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Off-The-Grid Bathroom Solutions

Waste disposal when living outside of the mainstream can be easy with the proper preparation. There are several sanitary and practical approaches to human waste management off the grid. It becomes second nature it is once set up and maintained.

Toilet paper wasn’t commonly available in the U.S. until the late 1800s.  Splinter-free toilet paper didn’t come out until the 1940s. Yes, splinter free—the early process of production often left tiny pieces of wood. So think about what people over thousands of years did without modern toilets and splinter-free toilet paper.

Makeshift Toilets

A five-gallon bucket with a heavy-duty bag in it will work in a pinch. Double or triple-line the bags, and replace a new bag each time it gets used about three to five times; also, use an unopened bag over the top and under the lid to seal in the smells until you are ready to use the toilet each time.  Toilet seat tops exist and aren’t particularly expensive, which may make an excellent second “bathroom” or one for indoor usage. Remember to use caution when burying the contents of the bags/bags.

The Outhouse

The most common plan is to build an old-fashioned outhouse. With a little planning, you don’t have to worry about wild animals or nesting birds. There are a few considerations to decide before grabbing a shovel and digging.

  • Consider that you will be visiting this place day and night, in good weather and bad. It shouldn’t be so close to the sleeping quarters as to allow odors to permeate the cabin, but not so far away that you might get lost on a dark night. Down wind is probably a good choice.
  • After a rain, bacteria can travel underground. Your privy needs to be at least 150 feet away from any water source or well with no connecting water potential (i.e. flooding, etc.).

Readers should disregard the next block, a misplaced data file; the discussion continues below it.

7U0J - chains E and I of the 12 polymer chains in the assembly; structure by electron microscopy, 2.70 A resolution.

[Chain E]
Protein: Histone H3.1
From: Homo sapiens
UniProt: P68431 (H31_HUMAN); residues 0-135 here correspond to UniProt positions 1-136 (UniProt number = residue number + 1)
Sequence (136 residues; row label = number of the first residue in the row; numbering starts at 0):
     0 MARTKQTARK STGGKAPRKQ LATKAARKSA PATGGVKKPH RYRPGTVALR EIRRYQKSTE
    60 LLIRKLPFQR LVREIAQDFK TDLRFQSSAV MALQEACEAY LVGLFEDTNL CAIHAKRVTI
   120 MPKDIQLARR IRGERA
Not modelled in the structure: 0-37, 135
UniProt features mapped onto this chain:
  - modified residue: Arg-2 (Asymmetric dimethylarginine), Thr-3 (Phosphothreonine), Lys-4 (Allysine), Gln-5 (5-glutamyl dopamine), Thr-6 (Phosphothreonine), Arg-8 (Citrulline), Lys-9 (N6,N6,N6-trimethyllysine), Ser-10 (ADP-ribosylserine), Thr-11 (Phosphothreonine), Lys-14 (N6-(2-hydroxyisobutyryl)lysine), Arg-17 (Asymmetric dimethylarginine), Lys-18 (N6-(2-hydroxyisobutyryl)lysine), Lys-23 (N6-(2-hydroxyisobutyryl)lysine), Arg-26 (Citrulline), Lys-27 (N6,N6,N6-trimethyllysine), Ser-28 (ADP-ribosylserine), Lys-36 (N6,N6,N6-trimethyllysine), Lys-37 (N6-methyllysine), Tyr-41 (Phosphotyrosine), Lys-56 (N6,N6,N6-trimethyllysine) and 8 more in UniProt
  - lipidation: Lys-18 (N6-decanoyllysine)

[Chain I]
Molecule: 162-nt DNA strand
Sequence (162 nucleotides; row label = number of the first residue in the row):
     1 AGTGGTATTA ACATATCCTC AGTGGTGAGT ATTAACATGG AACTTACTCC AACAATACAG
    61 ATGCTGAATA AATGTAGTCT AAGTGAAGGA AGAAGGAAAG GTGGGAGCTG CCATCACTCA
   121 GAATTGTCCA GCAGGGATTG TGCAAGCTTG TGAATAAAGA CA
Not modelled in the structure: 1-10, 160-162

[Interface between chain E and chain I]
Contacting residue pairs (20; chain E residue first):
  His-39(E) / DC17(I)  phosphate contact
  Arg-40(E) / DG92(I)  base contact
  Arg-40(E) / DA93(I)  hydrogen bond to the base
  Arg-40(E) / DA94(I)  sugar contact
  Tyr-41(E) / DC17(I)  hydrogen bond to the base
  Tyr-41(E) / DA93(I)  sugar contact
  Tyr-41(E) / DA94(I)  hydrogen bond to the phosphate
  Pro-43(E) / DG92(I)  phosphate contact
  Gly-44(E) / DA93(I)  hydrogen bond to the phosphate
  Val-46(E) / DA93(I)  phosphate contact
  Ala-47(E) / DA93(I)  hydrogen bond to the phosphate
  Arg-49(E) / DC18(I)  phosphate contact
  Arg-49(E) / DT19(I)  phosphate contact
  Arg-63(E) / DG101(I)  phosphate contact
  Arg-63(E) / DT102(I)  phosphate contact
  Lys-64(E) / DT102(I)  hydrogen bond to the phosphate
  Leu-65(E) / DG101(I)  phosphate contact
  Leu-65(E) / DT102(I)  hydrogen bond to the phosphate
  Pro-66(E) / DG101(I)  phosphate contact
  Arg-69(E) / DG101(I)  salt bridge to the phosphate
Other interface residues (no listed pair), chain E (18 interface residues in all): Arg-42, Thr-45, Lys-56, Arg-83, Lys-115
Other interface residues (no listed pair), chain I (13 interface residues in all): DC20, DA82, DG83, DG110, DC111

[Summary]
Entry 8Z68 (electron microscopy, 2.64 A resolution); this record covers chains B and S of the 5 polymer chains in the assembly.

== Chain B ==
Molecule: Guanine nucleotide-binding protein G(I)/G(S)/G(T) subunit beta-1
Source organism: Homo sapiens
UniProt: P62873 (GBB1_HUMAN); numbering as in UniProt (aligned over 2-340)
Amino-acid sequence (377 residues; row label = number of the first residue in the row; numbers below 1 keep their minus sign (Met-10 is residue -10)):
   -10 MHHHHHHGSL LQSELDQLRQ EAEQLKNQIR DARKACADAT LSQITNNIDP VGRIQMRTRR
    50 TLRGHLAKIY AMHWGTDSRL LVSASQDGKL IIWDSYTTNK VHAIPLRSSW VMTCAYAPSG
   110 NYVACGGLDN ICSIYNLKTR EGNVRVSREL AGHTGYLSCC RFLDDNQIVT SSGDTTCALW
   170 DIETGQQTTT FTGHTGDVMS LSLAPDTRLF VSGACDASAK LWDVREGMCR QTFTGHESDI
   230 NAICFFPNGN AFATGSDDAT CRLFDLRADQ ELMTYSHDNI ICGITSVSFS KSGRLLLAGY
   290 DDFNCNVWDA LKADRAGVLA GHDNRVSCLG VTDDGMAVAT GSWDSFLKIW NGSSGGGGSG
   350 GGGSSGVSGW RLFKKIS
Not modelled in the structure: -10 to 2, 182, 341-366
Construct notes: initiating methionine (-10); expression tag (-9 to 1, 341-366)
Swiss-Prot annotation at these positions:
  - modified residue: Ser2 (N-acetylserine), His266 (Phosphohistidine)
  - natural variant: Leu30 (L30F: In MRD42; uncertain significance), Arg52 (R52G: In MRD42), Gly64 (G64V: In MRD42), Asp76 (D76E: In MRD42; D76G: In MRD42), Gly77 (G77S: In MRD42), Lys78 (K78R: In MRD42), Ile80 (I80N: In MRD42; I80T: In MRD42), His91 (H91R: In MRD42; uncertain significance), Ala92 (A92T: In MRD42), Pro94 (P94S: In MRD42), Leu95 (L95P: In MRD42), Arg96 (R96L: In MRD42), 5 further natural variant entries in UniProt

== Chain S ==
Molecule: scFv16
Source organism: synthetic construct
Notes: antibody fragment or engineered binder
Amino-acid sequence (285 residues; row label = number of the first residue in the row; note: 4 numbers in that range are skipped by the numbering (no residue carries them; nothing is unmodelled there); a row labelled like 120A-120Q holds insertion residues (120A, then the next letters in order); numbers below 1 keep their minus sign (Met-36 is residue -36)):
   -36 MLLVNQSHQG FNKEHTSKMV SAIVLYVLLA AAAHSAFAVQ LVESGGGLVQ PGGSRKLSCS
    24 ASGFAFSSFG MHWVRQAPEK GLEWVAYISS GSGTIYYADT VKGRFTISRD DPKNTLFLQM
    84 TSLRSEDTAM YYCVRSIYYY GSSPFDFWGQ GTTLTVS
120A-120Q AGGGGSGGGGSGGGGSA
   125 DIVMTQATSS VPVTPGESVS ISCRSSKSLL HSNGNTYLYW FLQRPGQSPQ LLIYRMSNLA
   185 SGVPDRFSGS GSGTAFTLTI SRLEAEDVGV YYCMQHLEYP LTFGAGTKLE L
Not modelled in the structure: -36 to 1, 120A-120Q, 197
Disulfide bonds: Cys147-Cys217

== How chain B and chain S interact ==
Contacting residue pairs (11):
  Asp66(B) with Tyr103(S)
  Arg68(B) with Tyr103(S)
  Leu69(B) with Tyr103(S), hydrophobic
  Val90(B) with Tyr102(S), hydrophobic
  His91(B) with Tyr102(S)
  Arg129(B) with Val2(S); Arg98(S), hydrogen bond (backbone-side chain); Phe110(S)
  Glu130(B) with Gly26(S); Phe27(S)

• The hole will need to be six to eight feet deep. There is no absolute, but the shallower it is, the faster and more often it will need to be moved and the hole remade. If possible, select a location without a lot of rock.
  • Consider choice of materials. What creates persistent odor is the excrement saturating wood over time. Any other available material that can be used may be able to be cleaned better and smell less and is generally preferable. If possible pour a concrete floor around the hole or use block, shale, or other stone. For the seat, there’s no reason not to use plastic (if available) or metal sheeting. If not, try to line a wooden seat with something that can be scrubbed.
  • An outhouse needs fresh air, so try not to build a tightly closed box.
  • Some light source will be necessary. Plan for a skylight or some permanent battery-operated lamp.
  • Keep out of the direct sun unless you find that odor appealing.

A traditional outhouse is about four feet square and seven feet tall. An “A”-frame construction is easy and visually appealing. In early American times, outhouses often boasted a “two-seater.” This wasn’t because they liked company, but because diarrhea was not uncommon. If the entire family all got sick…. well, when you’ve got to go, you’ve got to go.

When digging the hole, be sure to protect the sides from caving in, and protect yourself while digging. Old boards or tree branches lined around the side will work. If using boards, leave space between them for liquids to escape.

The cleaner you can keep the area, the fewer odors will stick around. Insects are also a problem at times. If you can make a cover for the seats, this will help. Spreading lime around the seats and down the hole will also cut the smell. Nobody plans to spend any longer than they have to here, but it doesn’t have to be awful. Keep fresh pine branches hung on the wall and on the floor, or use any other fragrant plant that grows around.

After the hole is filled enough that it’s time to move, fill in the remaining space with dirt to near the top. If you have used cement for the floor, fill in the space with cement to cover. If not, try to place a large stone or other obvious hard cover to prevent an accidental find later on when someone’s trying to start to dig up a new garden. It will also prevent digging by your animal neighbors or dog.

Composting Outhouse